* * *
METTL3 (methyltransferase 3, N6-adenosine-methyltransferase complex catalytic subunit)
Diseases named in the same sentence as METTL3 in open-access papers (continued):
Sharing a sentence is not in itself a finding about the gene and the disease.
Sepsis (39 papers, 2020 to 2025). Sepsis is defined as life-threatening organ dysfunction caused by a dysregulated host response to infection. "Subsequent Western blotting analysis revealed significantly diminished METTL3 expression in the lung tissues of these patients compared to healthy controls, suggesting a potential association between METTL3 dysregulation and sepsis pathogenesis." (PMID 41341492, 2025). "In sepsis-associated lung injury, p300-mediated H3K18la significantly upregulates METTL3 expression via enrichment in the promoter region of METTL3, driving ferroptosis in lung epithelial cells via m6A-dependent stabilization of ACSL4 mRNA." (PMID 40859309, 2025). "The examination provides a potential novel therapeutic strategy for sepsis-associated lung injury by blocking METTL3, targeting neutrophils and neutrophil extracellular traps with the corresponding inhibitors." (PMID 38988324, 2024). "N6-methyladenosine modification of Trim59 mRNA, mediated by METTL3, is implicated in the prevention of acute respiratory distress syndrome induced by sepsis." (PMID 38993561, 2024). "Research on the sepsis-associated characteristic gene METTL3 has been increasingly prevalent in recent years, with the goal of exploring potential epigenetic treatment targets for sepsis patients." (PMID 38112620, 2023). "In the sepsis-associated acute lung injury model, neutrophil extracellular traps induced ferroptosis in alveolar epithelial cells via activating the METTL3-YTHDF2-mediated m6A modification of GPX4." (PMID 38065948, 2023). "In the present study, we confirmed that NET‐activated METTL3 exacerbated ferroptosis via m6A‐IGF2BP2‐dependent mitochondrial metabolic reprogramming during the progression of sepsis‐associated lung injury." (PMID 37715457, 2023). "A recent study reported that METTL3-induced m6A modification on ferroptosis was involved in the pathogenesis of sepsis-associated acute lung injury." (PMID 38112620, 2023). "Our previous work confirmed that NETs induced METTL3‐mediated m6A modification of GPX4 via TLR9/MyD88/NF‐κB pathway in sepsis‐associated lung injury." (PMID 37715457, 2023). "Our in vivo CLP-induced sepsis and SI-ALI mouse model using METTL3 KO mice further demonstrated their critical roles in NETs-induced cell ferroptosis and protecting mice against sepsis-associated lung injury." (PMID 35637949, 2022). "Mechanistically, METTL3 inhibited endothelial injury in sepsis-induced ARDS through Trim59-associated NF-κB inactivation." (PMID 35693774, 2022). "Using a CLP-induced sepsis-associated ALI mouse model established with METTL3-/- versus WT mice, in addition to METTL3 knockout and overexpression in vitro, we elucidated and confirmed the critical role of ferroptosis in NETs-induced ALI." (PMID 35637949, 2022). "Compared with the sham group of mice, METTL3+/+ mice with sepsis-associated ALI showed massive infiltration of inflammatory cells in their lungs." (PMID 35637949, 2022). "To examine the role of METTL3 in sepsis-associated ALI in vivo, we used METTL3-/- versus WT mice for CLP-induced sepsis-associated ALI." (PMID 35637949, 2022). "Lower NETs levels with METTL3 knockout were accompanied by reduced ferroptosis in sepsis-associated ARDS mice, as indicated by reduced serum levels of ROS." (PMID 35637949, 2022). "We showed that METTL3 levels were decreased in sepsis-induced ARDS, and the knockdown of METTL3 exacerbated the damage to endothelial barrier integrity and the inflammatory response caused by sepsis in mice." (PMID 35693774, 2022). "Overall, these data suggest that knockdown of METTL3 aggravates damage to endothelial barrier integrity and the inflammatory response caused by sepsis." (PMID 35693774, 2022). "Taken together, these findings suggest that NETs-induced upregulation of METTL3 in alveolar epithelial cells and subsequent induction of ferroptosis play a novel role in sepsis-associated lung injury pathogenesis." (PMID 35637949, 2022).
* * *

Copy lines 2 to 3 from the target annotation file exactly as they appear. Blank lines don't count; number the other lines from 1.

Diseases named in the same sentence as METTL3 in open-access papers (continued):
Sharing a sentence is not in itself a finding about the gene and the disease.